Why Iraq's Not Getting Better

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CONTINUING VIOLENCE: A car damaged by an explosion outside a police station in Baghdad

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More plausible, perhaps, is the suggestion on Wednesday by acting president Ghazi al-Yawer that the poll would go ahead unless the United Nations suggested it be canceled — and UN secretary general Kofi Annan on Wednesday said bluntly that credible elections could not be held on the basis of current conditions.

To make Iraq safe for voting, the U.S. and its Iraqi allies would have to launch frontal assaults to retake the "no-go" areas of the Sunni triangle. U.S. commanders are already saying it was a tactical mistake to have left the insurgents in control of towns that have become sanctuaries. But the reason for doing so in each instance was that U.S. military actions had the effect of turning more of the civilian population against the American presence — and, by extension, weakening the legitimacy of the government it installed. It's worth remembering that each time U.S. forces pulled back from the confrontations in Najaf and Fallujah, they were being implored to do so by many of the Iraqi politicians they'd put in power.

Getting the Sadrists on board is a second major challenge ahead of elections. Their capacity to disrupt order in Baghdad and throughout the Shiite south is by now well-established, although as a popular Shiite movement they have a lot more to gain from participating in elections than do the Sunni insurgents. (Shiites make up more than 60 percent of the population, whereas Sunni Arabs comprise less than 20 percent.) Sadr's game is not necessarily to prevent elections, but to ensure that, at some point, his party wins the lion's share of the Shiite vote.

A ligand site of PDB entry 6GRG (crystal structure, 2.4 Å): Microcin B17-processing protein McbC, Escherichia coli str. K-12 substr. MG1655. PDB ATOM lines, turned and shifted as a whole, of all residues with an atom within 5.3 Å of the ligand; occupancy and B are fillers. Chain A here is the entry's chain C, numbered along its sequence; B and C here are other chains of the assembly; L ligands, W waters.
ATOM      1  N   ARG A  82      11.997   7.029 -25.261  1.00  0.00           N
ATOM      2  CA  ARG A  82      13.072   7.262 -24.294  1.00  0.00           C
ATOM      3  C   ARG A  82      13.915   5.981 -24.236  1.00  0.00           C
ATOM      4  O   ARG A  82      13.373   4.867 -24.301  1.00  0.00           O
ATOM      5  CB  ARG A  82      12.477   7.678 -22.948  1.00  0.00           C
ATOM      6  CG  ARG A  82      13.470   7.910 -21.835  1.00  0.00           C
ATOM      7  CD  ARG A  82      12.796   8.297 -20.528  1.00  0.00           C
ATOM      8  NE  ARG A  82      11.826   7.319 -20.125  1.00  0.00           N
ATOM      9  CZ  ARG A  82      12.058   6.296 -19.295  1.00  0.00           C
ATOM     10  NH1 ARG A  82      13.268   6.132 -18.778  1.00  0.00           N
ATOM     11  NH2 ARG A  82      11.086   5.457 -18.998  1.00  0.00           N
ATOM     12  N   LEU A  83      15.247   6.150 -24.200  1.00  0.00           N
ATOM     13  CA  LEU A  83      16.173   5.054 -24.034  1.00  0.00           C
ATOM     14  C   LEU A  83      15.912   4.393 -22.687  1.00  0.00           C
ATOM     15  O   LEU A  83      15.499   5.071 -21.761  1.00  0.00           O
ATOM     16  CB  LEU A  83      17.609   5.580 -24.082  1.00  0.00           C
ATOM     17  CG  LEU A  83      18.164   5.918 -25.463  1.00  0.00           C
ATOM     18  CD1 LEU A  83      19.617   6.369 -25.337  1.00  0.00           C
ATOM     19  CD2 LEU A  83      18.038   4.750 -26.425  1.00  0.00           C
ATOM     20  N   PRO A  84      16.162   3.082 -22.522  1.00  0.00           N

To the extent that there is a Shiite political consensus, it is personified in the demand by Grand Ayatollah Ali Sistani that Iraq's transition be managed by a democratically elected government, and that such a government be elected forthwith. Sistani had previously threatened massive street demonstrations to ensure that such a poll be held immediately, and it took UN intervention to coax him into accepting the January date. Sistani on Wednesday reiterated his demand that the poll go ahead on schedule, his remarks a reminder that further delay could bring new political instability.

U.S. officials are no longer projecting much optimism about bringing the insurgency under control any time this year, which means that by early next year, the occupant of the White House will be facing more least-worst choices in Iraq. Strategic analysts warn it will be years before U.S. troops will be in a position to leave Iraq. There's little sign of that reality on the U.S. presidential campaign trail, of course, where optimism is the order of the day — be it from President Bush vowing that things are getting better, or John Kerry saying they're not, but that he'll magically conjure legions of allied troops to lighten the Americans' load. There may yet be some irony in the fact that so much of the U.S. presidential race was initially focused on Vietnam. That, too, was a generational war.

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